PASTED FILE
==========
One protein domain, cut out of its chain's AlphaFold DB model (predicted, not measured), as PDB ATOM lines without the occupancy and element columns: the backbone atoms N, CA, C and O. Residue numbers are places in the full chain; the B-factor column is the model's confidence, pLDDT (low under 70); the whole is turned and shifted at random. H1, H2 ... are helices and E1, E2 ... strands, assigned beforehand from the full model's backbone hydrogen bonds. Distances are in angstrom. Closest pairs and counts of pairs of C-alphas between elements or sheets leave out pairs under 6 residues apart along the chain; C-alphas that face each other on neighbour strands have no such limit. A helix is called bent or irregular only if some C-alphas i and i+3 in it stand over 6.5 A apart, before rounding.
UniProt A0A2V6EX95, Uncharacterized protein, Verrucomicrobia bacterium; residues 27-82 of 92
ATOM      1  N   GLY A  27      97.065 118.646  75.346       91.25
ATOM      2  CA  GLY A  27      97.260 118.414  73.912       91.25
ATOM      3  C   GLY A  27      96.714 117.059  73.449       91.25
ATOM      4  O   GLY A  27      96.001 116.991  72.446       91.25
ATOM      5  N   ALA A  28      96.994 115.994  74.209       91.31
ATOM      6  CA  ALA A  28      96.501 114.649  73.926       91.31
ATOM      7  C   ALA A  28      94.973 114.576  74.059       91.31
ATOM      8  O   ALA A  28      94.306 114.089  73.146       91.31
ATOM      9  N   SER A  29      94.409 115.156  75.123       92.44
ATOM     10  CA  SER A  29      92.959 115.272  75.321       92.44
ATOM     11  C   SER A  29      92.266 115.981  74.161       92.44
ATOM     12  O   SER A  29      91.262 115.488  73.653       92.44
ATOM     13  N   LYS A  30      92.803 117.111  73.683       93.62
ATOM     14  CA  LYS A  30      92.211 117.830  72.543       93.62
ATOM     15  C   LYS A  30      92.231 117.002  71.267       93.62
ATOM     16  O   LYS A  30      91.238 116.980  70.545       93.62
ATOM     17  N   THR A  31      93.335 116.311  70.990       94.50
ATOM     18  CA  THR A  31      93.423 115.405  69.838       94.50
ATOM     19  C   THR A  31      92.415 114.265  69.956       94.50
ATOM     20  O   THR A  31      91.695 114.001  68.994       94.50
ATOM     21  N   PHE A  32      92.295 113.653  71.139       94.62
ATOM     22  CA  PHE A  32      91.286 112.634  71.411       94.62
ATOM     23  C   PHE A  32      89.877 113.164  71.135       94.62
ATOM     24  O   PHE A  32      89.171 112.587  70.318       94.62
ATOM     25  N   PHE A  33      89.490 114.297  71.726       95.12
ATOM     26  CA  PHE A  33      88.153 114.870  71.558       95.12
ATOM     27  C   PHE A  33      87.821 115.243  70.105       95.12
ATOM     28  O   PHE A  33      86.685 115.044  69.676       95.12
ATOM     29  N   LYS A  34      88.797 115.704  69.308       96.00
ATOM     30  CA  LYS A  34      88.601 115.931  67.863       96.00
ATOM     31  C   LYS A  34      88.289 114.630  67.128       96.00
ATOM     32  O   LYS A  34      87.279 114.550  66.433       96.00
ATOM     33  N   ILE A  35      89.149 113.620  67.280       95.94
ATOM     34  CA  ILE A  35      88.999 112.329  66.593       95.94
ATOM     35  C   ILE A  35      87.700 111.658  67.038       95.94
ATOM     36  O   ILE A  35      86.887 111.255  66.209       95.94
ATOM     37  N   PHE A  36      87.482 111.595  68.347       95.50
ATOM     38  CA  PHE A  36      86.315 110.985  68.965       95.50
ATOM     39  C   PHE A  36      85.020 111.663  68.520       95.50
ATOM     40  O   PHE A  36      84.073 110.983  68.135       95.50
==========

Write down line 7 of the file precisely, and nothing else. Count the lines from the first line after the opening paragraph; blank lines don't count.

ATOM      6  CA  ALA A  28      96.501 114.649  73.926       91.31